Senator Charles Schumer fights to make synthetic marijuana illegal

Senator Charles Schumer

Senator Schumer says it's cheap, dangerous, legal and easy for teens to get. Synthetic marijuana is being sold at stores around Syracuse and Central New York. Senator Schumer doesn't think it should be and he's pushing legislation that would make it illegal.

On Thursday, Schumer made that case in Syracuse. The products go by the name "Legal Phunk" and "Spice". Schumer says producers have tried to evade drug enforcement agency bans by slightly altering the chemical compound of their products and re-packaging them. Under the proposed legislation, chemical combinations that could produce similar products of marijuana

would be banned.

Schumer says synthetic pot can lead to seizures

panic attacks even dangerous and erratic behavior.

"Powdered cocaine wouldn't be legal just because you stamped powdered sugar on the bag," Schumer (D) said. "Synthetic Marijuana shouldn't be legal just because it's masqueraded as Legal Funk or Potpourri or K2."

Schumer says synthetic marijuana is marketed to teenagers and costs less than twenty dollars. He says it's been linked to two deaths in Onondaga County. Schumer says the legislation he is pushing has bi-partisan support but it's being held up by Senator Rand Paul of Kentucky, who he called a "pure libertarian." We tried called Senator Paul's office to get a response but have not heard back.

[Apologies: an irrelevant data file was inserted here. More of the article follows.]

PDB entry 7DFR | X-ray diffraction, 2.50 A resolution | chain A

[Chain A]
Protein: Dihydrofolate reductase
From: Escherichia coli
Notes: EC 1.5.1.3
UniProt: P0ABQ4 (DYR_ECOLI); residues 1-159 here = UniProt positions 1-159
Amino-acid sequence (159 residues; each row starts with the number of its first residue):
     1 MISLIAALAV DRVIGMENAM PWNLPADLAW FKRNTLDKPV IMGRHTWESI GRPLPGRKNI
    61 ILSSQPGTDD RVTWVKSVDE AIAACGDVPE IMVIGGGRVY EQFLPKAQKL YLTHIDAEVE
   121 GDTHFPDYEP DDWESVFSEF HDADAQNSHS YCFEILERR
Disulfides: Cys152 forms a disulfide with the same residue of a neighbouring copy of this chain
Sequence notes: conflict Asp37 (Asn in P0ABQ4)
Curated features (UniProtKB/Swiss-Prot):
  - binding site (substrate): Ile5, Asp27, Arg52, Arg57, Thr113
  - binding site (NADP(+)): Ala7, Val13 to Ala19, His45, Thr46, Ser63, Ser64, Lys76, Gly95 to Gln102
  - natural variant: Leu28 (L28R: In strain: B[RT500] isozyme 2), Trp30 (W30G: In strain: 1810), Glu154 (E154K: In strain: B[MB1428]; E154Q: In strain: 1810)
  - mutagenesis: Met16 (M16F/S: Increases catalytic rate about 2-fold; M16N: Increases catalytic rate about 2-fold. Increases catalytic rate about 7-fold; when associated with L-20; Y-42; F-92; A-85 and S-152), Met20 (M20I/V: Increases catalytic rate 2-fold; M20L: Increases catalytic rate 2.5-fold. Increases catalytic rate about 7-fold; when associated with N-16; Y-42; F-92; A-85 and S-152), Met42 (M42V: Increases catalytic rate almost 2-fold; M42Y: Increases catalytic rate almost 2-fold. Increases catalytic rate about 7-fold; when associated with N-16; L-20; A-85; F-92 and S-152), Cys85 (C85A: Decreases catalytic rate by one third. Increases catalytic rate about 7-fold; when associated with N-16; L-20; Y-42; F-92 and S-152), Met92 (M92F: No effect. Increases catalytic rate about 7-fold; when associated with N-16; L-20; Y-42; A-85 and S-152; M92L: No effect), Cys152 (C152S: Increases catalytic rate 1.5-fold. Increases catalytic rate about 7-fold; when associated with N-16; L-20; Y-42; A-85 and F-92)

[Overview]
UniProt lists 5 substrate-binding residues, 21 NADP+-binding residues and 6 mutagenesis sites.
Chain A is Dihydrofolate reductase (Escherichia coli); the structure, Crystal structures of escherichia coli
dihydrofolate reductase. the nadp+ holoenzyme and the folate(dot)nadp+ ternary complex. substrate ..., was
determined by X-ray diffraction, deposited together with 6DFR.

There is a new push to keep synthetic marijuana and drug-like products out of the hands of children. Senator Charles Schumer (D, New York) is pushing to make them illegal.

Schumer says stores surrounding the Syracuse University campus are openly selling dangerous knock-off drugs like "Legal Phunk" and "Spice." He says these substances can lead to seizures, hallucinations, high blood pressure, rapid heart rate and panic attacks as well as dangerous and erratic behavior.

Schumer will be in Syracuse this afternoon, calling on lawmakers to make synthetic pot illegal. He says producers of the products have tried to evade Drug Enforcement Agency (DEA) bans by slightly altering the chemical compound of their products and repackaging them.

According to the American Association of Poison Control Centers, alternative drugs sold legally in head shops is a growing problem. The organization says thousands of people get sick from the drugs each year.

Doctors say the synthetic drugs often don't show up on conventional drug tests, but they can produce an extreme high. They're also often laced with chemical compounds that can be up to 10 times more potent than marijuana.

Schumer will be at the Onondaga County Courthouse at 12:45 p.m. today to push for the legislation to make synthetic marijuana illegal.